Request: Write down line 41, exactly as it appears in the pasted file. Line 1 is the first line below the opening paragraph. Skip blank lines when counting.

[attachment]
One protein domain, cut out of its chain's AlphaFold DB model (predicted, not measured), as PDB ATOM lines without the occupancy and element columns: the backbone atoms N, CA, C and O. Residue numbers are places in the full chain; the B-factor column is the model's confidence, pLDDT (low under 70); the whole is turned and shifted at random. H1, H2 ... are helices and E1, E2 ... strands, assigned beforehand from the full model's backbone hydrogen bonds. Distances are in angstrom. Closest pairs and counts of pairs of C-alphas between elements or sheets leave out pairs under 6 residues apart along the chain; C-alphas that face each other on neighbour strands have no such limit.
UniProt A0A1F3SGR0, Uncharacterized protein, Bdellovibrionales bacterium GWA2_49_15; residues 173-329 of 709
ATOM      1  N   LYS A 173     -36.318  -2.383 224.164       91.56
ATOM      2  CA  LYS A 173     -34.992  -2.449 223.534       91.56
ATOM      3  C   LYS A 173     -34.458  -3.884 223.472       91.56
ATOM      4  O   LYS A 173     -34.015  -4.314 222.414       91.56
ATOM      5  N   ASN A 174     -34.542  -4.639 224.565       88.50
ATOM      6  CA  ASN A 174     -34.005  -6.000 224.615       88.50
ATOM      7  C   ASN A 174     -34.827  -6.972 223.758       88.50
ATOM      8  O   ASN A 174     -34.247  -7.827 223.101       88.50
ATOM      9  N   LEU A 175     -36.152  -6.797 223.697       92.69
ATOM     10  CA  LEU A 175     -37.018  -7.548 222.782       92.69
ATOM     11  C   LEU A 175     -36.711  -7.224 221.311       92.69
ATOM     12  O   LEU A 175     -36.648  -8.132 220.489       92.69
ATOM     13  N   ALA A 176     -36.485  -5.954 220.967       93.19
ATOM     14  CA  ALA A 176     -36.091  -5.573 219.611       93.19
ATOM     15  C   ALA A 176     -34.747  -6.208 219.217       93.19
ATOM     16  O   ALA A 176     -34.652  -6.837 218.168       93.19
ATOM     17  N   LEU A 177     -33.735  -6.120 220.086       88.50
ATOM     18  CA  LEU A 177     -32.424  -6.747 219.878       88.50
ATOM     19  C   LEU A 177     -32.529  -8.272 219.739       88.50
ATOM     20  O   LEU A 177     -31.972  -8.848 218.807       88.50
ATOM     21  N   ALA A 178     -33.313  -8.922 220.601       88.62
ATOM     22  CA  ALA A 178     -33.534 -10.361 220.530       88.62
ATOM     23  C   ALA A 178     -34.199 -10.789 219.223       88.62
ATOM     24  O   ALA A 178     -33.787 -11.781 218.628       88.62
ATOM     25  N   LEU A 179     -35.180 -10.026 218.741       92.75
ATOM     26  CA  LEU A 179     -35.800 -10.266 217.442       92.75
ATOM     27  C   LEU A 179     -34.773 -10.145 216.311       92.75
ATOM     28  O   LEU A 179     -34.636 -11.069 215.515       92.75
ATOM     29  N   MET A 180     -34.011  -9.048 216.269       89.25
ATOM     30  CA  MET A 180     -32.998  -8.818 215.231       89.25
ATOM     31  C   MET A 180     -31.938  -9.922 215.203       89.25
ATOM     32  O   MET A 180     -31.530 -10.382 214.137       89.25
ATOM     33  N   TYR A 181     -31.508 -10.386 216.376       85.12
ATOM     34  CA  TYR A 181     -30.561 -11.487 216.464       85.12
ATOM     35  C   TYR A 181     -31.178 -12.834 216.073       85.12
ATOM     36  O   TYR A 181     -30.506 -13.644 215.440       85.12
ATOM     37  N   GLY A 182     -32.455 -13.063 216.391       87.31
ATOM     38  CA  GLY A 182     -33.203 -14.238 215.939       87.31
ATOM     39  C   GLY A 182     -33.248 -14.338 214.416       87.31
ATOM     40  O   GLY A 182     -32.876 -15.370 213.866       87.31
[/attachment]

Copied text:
ATOM     40  O   GLY A 182     -32.876 -15.370 213.866       87.31